Category: solar

Visualizing the New Era of Energy


This post is by Govind Bhutada from Visual Capitalist


The following content is sponsored by Surge Battery Metals
new era of energy

The New Era of Energy

Energy is the pulse of our daily lives, powering everything from our homes to our cars and electronic gadgets. 

Over the last two decades, there’s been an ongoing shift in how we produce and consume energy, largely due to rising climate awareness among both governments and consumers.

The above infographic from Surge Battery Metals highlights the increasing uptake of clean energy technologies and explains the need for the raw materials that power them. This is part two of three infographics in the Energy Independence Series.

The Growth of Clean Energy

Government policies, falling production costs, and climate consciousness have all contributed to the exponential adoption of green energy technologies. 

For example, only a few countries were actively encouraging EV adoption a decade ago, but today, millions of consumers can take advantage of EV tax concessions and purchase subsidies with governments committed to phasing out internal combustion engines. Partly as a result, electric vehicles (EVs) are well on their way to mainstream adoption. 

Here’s a look at how the number of electric cars on the road has grown since 2011, including both battery EVs and plug-in hybrids:

Country/Region2011 Electric Car Stock2021 Electric Car Stock
China10,0007,800,000
Europe20,0005,500,000
U.S.20,0002,000,000
Other20,0001,100,000
Total70,00016,400,000

In (Read more...)

Mapped: Solar and Wind Power by Country


This post is by Bruno Venditti from Visual Capitalist


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How Far Are We From Phasing Out Coal?

Mapped: Solar and Wind Power by Country

This was originally posted on Elements. Sign up to the free mailing list to get beautiful visualizations on natural resource megatrends in your email every week.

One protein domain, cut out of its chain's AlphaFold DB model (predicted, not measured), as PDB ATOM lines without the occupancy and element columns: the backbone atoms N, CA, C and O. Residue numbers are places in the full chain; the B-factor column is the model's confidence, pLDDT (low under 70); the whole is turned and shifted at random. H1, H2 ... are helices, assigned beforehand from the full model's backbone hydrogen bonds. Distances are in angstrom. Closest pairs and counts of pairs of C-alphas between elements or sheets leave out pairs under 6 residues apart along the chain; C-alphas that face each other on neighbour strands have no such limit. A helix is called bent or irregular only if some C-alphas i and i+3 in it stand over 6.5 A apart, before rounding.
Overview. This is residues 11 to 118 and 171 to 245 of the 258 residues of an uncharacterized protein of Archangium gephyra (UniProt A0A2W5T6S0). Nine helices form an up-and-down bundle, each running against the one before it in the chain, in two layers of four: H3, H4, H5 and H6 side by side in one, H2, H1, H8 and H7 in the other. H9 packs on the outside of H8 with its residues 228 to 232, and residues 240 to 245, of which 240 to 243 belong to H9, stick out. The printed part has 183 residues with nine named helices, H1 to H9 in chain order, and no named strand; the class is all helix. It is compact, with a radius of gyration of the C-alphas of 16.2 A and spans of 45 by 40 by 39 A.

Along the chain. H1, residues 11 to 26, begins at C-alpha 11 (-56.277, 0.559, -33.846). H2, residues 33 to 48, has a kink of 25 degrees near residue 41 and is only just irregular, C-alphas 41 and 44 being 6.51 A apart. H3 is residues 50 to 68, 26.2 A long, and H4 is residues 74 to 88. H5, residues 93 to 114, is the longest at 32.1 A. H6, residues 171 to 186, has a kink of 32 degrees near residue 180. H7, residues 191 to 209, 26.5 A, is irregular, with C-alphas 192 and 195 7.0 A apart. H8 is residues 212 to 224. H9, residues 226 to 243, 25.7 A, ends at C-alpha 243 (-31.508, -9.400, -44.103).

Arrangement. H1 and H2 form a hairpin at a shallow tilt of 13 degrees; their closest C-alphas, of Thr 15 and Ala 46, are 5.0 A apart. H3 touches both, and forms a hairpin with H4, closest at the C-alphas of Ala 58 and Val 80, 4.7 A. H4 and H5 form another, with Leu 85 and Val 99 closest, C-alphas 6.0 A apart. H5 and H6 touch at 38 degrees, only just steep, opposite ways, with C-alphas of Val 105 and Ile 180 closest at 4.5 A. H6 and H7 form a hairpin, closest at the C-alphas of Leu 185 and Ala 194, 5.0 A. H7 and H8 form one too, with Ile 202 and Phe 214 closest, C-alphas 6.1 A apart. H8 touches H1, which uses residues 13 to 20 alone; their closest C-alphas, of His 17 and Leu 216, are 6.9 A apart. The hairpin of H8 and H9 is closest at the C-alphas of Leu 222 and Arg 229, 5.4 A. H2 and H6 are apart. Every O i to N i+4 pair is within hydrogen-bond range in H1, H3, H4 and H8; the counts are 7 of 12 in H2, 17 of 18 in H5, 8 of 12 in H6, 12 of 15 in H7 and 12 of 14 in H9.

Wind and solar generate over a tenth of the world’s electricity. Taken together, they are the fourth-largest source of electricity, behind coal, gas, and hydro.

This infographic based on data from Ember shows the rise of electricity from these two clean sources over the last decade.

Europe Leads in Wind and Solar

Wind and solar generated 10.3% of global electricity for the first time in 2021, rising from 9.3% in 2020, and doubling their share compared to 2015 when the Paris Climate Agreement was signed.

In fact, 50 countries (26%) generated over a tenth of their electricity from wind and solar in 2021, with seven countries hitting this landmark for the first time: China, Japan, Mongolia, Vietnam, Argentina, Hungary, and El Salvador.

Denmark and Uruguay achieved 52% and 47% respectively, leading the way in technology for high renewable grid integration.

RankTop CountriesSolar/Wind Power Share
#1?? Denmark51.9%
#2?? Uruguay46.7%
#3?? Luxembourg43.4%
#4?? Lithuania36.9%
#5?? Spain32.9%
#6?? Ireland32.9%
#7?? Portugal31.5%
#8?? Germany28.8%
#9?? Greece28.7%
#10?? United Kingdom25.2%

From a regional perspective, Europe leads with nine of the top 10 countries. On the flipside, the Middle East and Africa have the fewest countries reaching the 10% (Read more...)

The Clean Energy Employment Shift, by 2030


This post is by Omri Wallach from Visual Capitalist


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The Clean Energy Employment Shift Main

The Clean Energy Employment Shift, by 2030

This was originally posted on Elements. Sign up to the free mailing list to get beautiful visualizations on natural resource megatrends in your email every week.

With many countries and companies pledged to reduce emissions, the clean energy transition seems to be an inevitability. And that transition will undoubtedly have an impact on employment.

New sources of power don’t just require new and updated equipment, they also require people to operate them. And as demand for cleaner fuels shifts attention away from fossil fuels, it’s likely that not every sector will see a net gain of employment.

This graphic shows projected global employment growth in the clean energy sector and related areas, under announced climate pledges as of 2021, as tracked by the IEA’s World Energy Outlook.

Which Sectors Will Gain Jobs By 2030?

In total, the clean energy transition is expected to generate 10.3 million net new jobs around the world by 2030.

Though fuel generation will definitely be affected by the clean energy transition, the biggest impact will be felt in modernizing energy infrastructure:

Clean Energy Jobs By Sector (to 2030)Jobs GainedJobs Lost Net Job Shift 
Efficiency3.2M03.2M
Cars2.6M02.6M
Power generation2.6M-0.3M2.3M